Playwright and screenwriter Dennis Kelly is the man behind the acclaimed, award-winning Matilda the Musical, which features songs by Tim Minchin. He wrote the plays Debris, Osama the Hero, and Love and Money, and co-wrote the BBC Three comedy Pulling. Here, he talks to Eleanor Turney about his late start and his writing process...
Tell us about your theatre background.
I didn’t do any drama at school and left at 16. I was working in Sainsbury’s and went along to a drama centre, and it was just this amazing creative outlet. I did various crappy jobs and stayed involved with theatre.
And how did you get started as a playwright?
I just decided to write a play – I think it was so that I could give myself a part! I imagined that I was going to become an actor, but preferred writing. I was doing a full-time job, so it was difficult: you don’t realise that it’s possible to make a career out of writing when you’re 29 with no qualifications. At about 30 I went to Goldsmiths and did a Drama BA. What was great about it was having three years to think about nothing but theatre. When I graduated I started taking writing very seriously.
Can you describe your writing process?
You don’t just leap up full of joy and start writing; my process often involves feeling guilty that I’m not writing more. You can’t sit around waiting for inspiration – you’ve just got to do it!
I tend not to think about audience too much when I’m writing – it makes you start second guessing what they’ll like. I’m not, as an audience member, interested in someone trying to figure out what I think; I want to know what someone else thinks.
I’m not trying to teach anyone any lessons. I just pose questions I don’t know the answers to, and then use plays to explore them. It can sound really wanky when we start talking about creativity, but it isn’t. It’s really important. We live in a culture that values things by what you can get out of them, but there are things to value that aren’t economic.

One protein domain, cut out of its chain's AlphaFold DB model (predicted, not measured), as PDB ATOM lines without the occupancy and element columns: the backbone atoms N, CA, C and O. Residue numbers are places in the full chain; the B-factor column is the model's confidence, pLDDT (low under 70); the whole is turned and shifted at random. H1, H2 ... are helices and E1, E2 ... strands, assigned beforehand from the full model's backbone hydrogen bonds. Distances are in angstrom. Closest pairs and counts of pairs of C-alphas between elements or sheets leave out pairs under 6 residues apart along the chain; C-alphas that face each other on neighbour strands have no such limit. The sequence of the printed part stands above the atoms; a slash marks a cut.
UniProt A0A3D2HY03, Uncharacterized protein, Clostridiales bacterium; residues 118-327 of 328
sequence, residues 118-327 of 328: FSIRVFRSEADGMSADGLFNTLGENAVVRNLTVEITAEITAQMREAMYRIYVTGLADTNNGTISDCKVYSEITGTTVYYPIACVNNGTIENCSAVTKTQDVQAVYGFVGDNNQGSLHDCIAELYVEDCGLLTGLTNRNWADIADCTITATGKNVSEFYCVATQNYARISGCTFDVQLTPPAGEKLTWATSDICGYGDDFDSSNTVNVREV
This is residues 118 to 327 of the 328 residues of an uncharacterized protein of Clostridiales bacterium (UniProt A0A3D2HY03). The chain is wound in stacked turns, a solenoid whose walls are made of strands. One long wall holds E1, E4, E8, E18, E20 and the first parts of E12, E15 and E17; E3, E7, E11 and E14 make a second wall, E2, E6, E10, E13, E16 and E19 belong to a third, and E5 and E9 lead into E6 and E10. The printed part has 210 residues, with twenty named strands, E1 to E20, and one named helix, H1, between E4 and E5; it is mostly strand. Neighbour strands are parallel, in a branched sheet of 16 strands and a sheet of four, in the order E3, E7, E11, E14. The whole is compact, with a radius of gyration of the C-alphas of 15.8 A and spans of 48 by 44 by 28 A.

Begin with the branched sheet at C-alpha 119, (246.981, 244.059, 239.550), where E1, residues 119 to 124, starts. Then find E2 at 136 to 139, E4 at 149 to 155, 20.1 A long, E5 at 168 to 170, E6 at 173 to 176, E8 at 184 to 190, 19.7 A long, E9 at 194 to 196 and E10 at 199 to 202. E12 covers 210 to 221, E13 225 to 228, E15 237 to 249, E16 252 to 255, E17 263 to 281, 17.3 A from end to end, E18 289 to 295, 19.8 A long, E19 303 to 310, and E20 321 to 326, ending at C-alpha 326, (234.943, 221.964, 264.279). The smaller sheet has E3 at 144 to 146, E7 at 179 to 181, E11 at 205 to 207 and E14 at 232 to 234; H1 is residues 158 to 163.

And does your process differ if you’re writing a musical instead of a play?
With Matilda (pictured above), the big difference was that there was an existing story. I didn’t take much from the book, though, because dialogue that works brilliantly in a novel doesn’t always work on stage. DNA [his current play] was very different – in a straight play, you have to believe that the characters are real. It’s my job to find out what happens when they start doing things to each other.
What advice do you have for young people starting out?
I used to write something and then feel like I’d climbed a mountain. You don’t only have to climb that mountain again as you rewrite, but you then have to go out and climb a whole bunch of new mountains! You won’t write one thing that suddenly works, but keep writing. Get things wrong, but then put them right. It’s not wrong to write bad things, you just have to recognise that they’re bad before they get on the stage. The skill is in figuring out if something is working before you show it to other people.
Matilda the Musical is at Cambridge Theatre, London. Book tickets. DNA is touring the UK from 1 February – find out more.